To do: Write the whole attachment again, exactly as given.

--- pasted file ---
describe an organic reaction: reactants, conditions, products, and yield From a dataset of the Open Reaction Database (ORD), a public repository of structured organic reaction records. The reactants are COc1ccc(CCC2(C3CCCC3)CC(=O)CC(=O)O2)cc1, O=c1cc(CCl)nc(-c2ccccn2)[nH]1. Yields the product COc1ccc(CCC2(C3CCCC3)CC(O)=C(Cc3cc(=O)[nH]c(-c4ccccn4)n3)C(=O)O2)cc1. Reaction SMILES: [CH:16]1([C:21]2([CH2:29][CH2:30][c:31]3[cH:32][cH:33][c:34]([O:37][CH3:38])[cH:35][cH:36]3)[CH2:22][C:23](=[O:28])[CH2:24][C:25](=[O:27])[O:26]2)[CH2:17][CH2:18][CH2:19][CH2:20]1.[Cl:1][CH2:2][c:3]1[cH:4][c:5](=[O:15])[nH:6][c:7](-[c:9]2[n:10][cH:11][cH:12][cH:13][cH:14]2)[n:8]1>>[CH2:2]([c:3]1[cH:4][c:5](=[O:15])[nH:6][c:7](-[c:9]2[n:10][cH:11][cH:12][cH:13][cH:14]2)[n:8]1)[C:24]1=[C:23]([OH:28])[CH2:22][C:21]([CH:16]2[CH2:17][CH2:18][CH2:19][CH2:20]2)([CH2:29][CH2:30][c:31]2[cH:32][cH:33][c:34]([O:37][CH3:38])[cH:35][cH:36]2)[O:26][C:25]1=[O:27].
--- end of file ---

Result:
describe an organic reaction: reactants, conditions, products, and yield From a dataset of the Open Reaction Database (ORD), a public repository of structured organic reaction records. The reactants are COc1ccc(CCC2(C3CCCC3)CC(=O)CC(=O)O2)cc1, O=c1cc(CCl)nc(-c2ccccn2)[nH]1. Yields the product COc1ccc(CCC2(C3CCCC3)CC(O)=C(Cc3cc(=O)[nH]c(-c4ccccn4)n3)C(=O)O2)cc1. Reaction SMILES: [CH:16]1([C:21]2([CH2:29][CH2:30][c:31]3[cH:32][cH:33][c:34]([O:37][CH3:38])[cH:35][cH:36]3)[CH2:22][C:23](=[O:28])[CH2:24][C:25](=[O:27])[O:26]2)[CH2:17][CH2:18][CH2:19][CH2:20]1.[Cl:1][CH2:2][c:3]1[cH:4][c:5](=[O:15])[nH:6][c:7](-[c:9]2[n:10][cH:11][cH:12][cH:13][cH:14]2)[n:8]1>>[CH2:2]([c:3]1[cH:4][c:5](=[O:15])[nH:6][c:7](-[c:9]2[n:10][cH:11][cH:12][cH:13][cH:14]2)[n:8]1)[C:24]1=[C:23]([OH:28])[CH2:22][C:21]([CH:16]2[CH2:17][CH2:18][CH2:19][CH2:20]2)([CH2:29][CH2:30][c:31]2[cH:32][cH:33][c:34]([O:37][CH3:38])[cH:35][cH:36]2)[O:26][C:25]1=[O:27].